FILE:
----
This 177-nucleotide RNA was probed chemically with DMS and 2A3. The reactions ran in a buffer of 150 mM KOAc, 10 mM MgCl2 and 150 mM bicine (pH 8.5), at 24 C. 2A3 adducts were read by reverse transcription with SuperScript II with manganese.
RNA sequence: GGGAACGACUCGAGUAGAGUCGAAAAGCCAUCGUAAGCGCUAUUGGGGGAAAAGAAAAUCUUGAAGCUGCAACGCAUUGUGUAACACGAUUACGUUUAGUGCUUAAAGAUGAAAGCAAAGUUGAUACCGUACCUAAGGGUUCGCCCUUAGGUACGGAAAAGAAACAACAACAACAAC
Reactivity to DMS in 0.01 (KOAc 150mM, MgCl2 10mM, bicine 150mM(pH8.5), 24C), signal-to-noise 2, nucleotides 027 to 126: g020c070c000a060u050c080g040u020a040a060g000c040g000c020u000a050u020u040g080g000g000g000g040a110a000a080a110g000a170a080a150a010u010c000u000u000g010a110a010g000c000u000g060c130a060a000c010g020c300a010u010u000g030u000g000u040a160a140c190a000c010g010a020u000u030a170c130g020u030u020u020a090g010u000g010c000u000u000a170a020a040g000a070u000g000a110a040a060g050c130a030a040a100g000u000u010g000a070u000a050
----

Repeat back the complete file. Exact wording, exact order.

This 177-nucleotide RNA was probed chemically with DMS and 2A3. The reactions ran in a buffer of 150 mM KOAc, 10 mM MgCl2 and 150 mM bicine (pH 8.5), at 24 C. 2A3 adducts were read by reverse transcription with SuperScript II with manganese.
RNA sequence: GGGAACGACUCGAGUAGAGUCGAAAAGCCAUCGUAAGCGCUAUUGGGGGAAAAGAAAAUCUUGAAGCUGCAACGCAUUGUGUAACACGAUUACGUUUAGUGCUUAAAGAUGAAAGCAAAGUUGAUACCGUACCUAAGGGUUCGCCCUUAGGUACGGAAAAGAAACAACAACAACAAC
Reactivity to DMS in 0.01 (KOAc 150mM, MgCl2 10mM, bicine 150mM(pH8.5), 24C), signal-to-noise 2, nucleotides 027 to 126: g020c070c000a060u050c080g040u020a040a060g000c040g000c020u000a050u020u040g080g000g000g000g040a110a000a080a110g000a170a080a150a010u010c000u000u000g010a110a010g000c000u000g060c130a060a000c010g020c300a010u010u000g030u000g000u040a160a140c190a000c010g010a020u000u030a170c130g020u030u020u020a090g010u000g010c000u000u000a170a020a040g000a070u000g000a110a040a060g050c130a030a040a100g000u000u010g000a070u000a050